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Everything in life responds positively to attention. People, objects, stocks of inventory, and money are but a few examples. For example, the best way to give attention to money is to account for it very accurately and promptly. Keeping accurate and up-to-date accounts of money is a powerful mechanism for attracting more of it from life.


There are endless examples we have witnessed demonstrating this power. Here's one:

One small business owner decided to give attention to his accounts, balanced eight months of back bank statements, and miraculously received $5000 from nowhere the next day.

If you bring your personal or business accounts fully and accurately up to date, you'll be able to watch the money flow to you!


Money is not the only thing that responds to attention. So do ordinary objects and things. Consider this example:

A businessperson was unable to make any substantial sales. He was told that he should give attention to and evaluate his remaining current stocks, and then make a full effort to sell them off. After making an effort of selling but a few of the minimal stocks, an order arrived equal to six months of normal sales!

We have often seen this phenomenon where a business owner concerned by low sales or cash made the effort to sell off remaining unsold stocks, and life responded by bringing more sales. This is a powerful example of the power of attention to objects and things.


One way we give attention is by adopting the personal value of maximizing the way you use your current resources, such as money, materials, and time. Here's an example of how one manufacturer applied the value of maximum utilization of a limited resource, which resulted in a very favorable situation for the company:

"In the manufacture of welding electrodes, Low Carbon Ferro Manganese is one of the main raw materials. The manufacturer who was supplying us suddenly informed that their plant is shut down for maintenance and that there will not be any supply from them for the next two months. It is an expensive material so the stock holding was less. There are only very few manufacturers of this item and they are all located at far away places. We had little time to arrange supply from other sources. The stock on hand was sufficient for 5 days of production only. We decided that not a particle of LCF should be wasted and alerted all the workers to be extra careful. The shop floor was swept thoroughly and all the spilled material were collected, screened and used.
Within two days, Managing Director of a company manufacturing LCF in Orissa (which is about 1300 kilometers away from Pondicherry) visited our unit; over the phone (from Pondicherry) he instructed his plant to dispatch material to us. From the previous supplier we were buying the material against payment. Whereas this company offered us a credit of 30 days. We did not negotiate any terms with them. They themselves agreed to supply at the same price. We were frank in telling them the precarious situation we were in. In spite of knowing our weak situation, they did not take any undue advantage. We are continuing with them."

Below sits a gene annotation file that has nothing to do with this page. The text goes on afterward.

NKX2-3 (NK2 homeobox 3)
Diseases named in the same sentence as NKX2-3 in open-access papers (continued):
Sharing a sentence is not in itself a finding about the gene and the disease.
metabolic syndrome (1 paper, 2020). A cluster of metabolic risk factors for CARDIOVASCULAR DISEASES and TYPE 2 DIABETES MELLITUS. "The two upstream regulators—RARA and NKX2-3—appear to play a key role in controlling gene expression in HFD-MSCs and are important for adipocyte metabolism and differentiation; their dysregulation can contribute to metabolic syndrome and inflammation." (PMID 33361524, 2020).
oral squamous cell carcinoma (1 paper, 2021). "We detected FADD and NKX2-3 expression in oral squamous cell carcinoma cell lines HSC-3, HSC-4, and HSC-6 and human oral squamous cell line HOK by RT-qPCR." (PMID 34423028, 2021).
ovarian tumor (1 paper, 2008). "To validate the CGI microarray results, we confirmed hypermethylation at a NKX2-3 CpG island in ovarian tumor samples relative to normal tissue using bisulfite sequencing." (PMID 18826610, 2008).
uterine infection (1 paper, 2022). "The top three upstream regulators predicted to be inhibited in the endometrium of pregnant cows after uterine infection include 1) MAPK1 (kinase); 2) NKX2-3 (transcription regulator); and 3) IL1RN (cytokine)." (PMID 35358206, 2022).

Here's a closely related example of the power of attention to things through the application of the value of maximum utilization, and life response:

X, the proprietor of a company, engaged Y as his consultant to improve his business. Y, the consultant, noticed a machine, which X deemed not useful to his present business, kept in a sorry state. Y requested X to repair and repaint it and keep it ready for production. X laughed and said, "This machine is idle for last many years without any order. I can not spend money on it. As soon as I get orders, I will repair and repaint the machine." Y thought X was looking at things in the wrong way.
Y told X, "If you keep machine ready for production and if you genuinely wish that this machine should yield profits, you will get orders. Life will favorably respond."
X followed Y's suggestion. After a day or two, X's cousin, an engineer, came to his factory. The newly painted machine gained his attention. He took interest in the machine. He told X that he was interested in starting a new factory. If X could give the machine to him, he could earn profit from the first month onwards and a share of the income would go to X.
An agreement was struck and the machine became a cash cow.

So all sorts of things respond to attention; animate and inanimate!


One final example will show how the power of attention is tied in to organizing things one level higher than it is currently organized.

A company had just launched a new product, yet did not yet have any sales on the product, despite considerable effort. One day the manager decided to go through the operations manual to update it to the latest information, including procedures related to the new product. He did this late in the work day. The very next morning he saw the first order for the product come in through the company's web site.


Finally, let's not forget to mention that people also, of course, respond to attention. Every person wants to be attended to and be the object of others attention. When you give deserving people attention, they can blossom in front of your eyes.

An instructor noticed that whenever he gave a little added attention and encouragement to a slower student, the student brightened, became more enthusiastic about what was being learned, and gave the instructor a perfect score at the end of the day.




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